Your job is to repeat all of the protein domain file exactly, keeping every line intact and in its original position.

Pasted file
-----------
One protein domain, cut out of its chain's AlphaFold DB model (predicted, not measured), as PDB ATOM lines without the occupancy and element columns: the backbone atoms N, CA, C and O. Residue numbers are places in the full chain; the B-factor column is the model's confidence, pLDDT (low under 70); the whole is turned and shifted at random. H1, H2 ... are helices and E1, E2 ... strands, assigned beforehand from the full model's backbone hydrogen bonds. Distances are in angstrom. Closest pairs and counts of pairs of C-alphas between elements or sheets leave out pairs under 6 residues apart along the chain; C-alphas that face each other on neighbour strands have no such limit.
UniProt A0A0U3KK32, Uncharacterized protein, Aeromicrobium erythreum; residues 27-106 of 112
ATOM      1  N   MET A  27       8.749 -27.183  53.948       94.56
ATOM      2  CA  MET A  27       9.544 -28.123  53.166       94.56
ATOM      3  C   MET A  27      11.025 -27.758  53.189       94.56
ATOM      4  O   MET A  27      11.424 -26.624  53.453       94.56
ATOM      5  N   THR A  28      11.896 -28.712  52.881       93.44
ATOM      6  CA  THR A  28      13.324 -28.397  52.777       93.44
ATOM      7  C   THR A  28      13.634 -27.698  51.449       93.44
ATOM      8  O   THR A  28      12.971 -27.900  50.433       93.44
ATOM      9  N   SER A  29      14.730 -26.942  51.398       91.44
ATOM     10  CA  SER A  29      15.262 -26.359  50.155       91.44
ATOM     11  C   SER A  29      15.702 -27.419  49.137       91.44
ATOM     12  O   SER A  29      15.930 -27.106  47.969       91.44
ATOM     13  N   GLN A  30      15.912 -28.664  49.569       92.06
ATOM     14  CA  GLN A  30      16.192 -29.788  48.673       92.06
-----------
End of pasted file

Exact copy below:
One protein domain, cut out of its chain's AlphaFold DB model (predicted, not measured), as PDB ATOM lines without the occupancy and element columns: the backbone atoms N, CA, C and O. Residue numbers are places in the full chain; the B-factor column is the model's confidence, pLDDT (low under 70); the whole is turned and shifted at random. H1, H2 ... are helices and E1, E2 ... strands, assigned beforehand from the full model's backbone hydrogen bonds. Distances are in angstrom. Closest pairs and counts of pairs of C-alphas between elements or sheets leave out pairs under 6 residues apart along the chain; C-alphas that face each other on neighbour strands have no such limit.
UniProt A0A0U3KK32, Uncharacterized protein, Aeromicrobium erythreum; residues 27-106 of 112
ATOM      1  N   MET A  27       8.749 -27.183  53.948       94.56
ATOM      2  CA  MET A  27       9.544 -28.123  53.166       94.56
ATOM      3  C   MET A  27      11.025 -27.758  53.189       94.56
ATOM      4  O   MET A  27      11.424 -26.624  53.453       94.56
ATOM      5  N   THR A  28      11.896 -28.712  52.881       93.44
ATOM      6  CA  THR A  28      13.324 -28.397  52.777       93.44
ATOM      7  C   THR A  28      13.634 -27.698  51.449       93.44
ATOM      8  O   THR A  28      12.971 -27.900  50.433       93.44
ATOM      9  N   SER A  29      14.730 -26.942  51.398       91.44
ATOM     10  CA  SER A  29      15.262 -26.359  50.155       91.44
ATOM     11  C   SER A  29      15.702 -27.419  49.137       91.44
ATOM     12  O   SER A  29      15.930 -27.106  47.969       91.44
ATOM     13  N   GLN A  30      15.912 -28.664  49.569       92.06
ATOM     14  CA  GLN A  30      16.192 -29.788  48.673       92.06